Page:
AIRCRAFT CARRIERS – The USS Harry S. Truman is currently in the northern Arabian Sea and the USS Nimitz is in the Indian Ocean. Aircraft from the two carriers could be called into service if needed to participate in an attack against Syria. But their participation appears unlikely. U.S. officials have indicated any strikes against Syria are likely to be limited in scope. Use of aircraft from the carriers would probably require a broader operation involving a U.S. effort to destroy Syria's integrated air defenses before sending planes over the country. The Nimitz has been supporting U.S. operations in Afghanistan and is due to be replaced by the Truman, which is crossing the Arabian Sea to relieve the Nimitz so it can return home.

AMPHIBIOUS ASSAULT SHIP – The USS Kearsarge just ended a port call in the Gulf and is headed back out to sea. The vessel has a contingent of Marines but is not considered likely to participate in limited operations like the ones Obama is reported to be considering.

ADDITIONAL AIRCRAFT AT BASES IN THE REGION – The United States has additional aircraft at different bases in the region that could support an operation against Syria if needed. But that is not seen as likely because it would require a much larger effort to remove the threat of Syria's air defenses. (Reporting by David Alexander; Editing by Karey Van Hall and Jim Loney)

Thousands in Istanbul rally against Israel


Thousands of Turks in Istanbul rallied against Israel Thursday, marking the second anniversary of an Israel Defense Forces raid on the Mavi Marmara ship that was part of a flotilla that claimed to be carrying humanitarian aid to Gaza.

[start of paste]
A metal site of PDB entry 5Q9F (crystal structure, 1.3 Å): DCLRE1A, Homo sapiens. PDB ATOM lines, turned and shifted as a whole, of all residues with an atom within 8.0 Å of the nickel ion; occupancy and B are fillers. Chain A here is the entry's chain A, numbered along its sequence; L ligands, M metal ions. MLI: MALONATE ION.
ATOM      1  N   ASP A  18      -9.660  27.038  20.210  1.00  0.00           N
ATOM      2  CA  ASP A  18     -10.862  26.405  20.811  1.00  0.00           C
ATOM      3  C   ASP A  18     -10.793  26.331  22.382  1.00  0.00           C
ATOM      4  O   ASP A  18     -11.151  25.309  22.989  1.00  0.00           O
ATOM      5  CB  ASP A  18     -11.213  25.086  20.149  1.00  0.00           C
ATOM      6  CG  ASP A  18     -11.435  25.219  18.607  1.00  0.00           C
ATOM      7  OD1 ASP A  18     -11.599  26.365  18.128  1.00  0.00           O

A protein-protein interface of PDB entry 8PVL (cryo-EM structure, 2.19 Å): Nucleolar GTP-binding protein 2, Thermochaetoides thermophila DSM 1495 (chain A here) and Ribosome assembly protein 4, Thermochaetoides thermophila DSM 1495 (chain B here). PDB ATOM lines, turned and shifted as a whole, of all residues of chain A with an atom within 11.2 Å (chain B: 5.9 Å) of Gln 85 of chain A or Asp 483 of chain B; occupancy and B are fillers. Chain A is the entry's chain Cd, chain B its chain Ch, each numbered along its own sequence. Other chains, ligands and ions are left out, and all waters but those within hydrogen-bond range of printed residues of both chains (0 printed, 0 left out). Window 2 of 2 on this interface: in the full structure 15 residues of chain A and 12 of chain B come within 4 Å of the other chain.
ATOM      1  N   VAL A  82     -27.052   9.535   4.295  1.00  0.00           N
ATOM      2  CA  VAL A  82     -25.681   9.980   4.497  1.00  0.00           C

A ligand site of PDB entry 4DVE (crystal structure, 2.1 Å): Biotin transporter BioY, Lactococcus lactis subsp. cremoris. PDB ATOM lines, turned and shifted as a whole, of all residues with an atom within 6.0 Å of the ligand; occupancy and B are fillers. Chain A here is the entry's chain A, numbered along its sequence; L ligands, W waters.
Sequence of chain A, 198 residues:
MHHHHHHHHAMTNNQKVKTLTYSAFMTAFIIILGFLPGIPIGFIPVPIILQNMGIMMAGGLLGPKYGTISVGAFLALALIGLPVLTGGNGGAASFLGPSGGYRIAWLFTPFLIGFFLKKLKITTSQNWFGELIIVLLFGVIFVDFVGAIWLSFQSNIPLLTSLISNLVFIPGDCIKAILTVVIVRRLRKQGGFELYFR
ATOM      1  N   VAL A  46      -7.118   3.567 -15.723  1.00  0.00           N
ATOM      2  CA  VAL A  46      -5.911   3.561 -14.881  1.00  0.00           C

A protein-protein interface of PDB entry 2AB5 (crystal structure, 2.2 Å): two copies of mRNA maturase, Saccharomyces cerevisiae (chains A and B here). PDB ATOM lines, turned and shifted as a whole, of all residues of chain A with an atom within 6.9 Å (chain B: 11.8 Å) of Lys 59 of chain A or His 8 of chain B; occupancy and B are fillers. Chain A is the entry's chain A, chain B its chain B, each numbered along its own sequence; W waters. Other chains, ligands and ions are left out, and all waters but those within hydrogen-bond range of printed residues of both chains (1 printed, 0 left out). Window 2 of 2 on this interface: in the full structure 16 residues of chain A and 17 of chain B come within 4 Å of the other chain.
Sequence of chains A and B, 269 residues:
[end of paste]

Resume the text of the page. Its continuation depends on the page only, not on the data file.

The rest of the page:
Israel had determined that the flotilla was violating its blockade of the coastal area, and found weapons aboard.

The Humanitarian Aid Foundation, known as IHH and one of the main groups behind the flotilla, organized Thursday’s rally. Israel, the United States and other nations consider the IHH to be a terrorist group.

Protesters in Turkey called for those responsible for the raid to be held accountable, AFP reported.

Earlier this week, a Turkish criminal court accepted indictments against the four top Israeli commanders who led the 2010 raid.

Turkey and Israel have not had diplomatic relations since the raid.

No arms found on ship intercepted by Israel


Israeli naval forces did not find any arms on a ship intercepted in the Mediterranean Sea.

The HS Beethoven, flying a Liberian flag, was intercepted Sunday off the northern coast of Israel and boarded by the elite naval commando unit Shayetet 13.

The inspection, called a “routine” security check by the military, was undertaken with the permission of the ship’s captain. The commandos boarded the ship without incident, Haaretz reported.

Report: U.S. to offer Turkey major role in Mideast talks if it stops Gaza flotilla


The U.S. government is considering to offer Turkey a deal in which Ankara would stop a second Gaza flotilla that is due to depart later this month in exchange for the opportunity to host an Israeli-Palestinian peace summit in Ankara, the Turkish newspaper Today’s Zaman reported Friday.

Israel has been preparing to block the second aid flotilla sailing from Turkey to Gaza, one year after the Israel Defense Forces’ deadly raid on the first Gaza flotilla in which nine Turkish activists died. Turkey has demanded Israel apologize for the raid in order to restore Turkish-Israeli ties.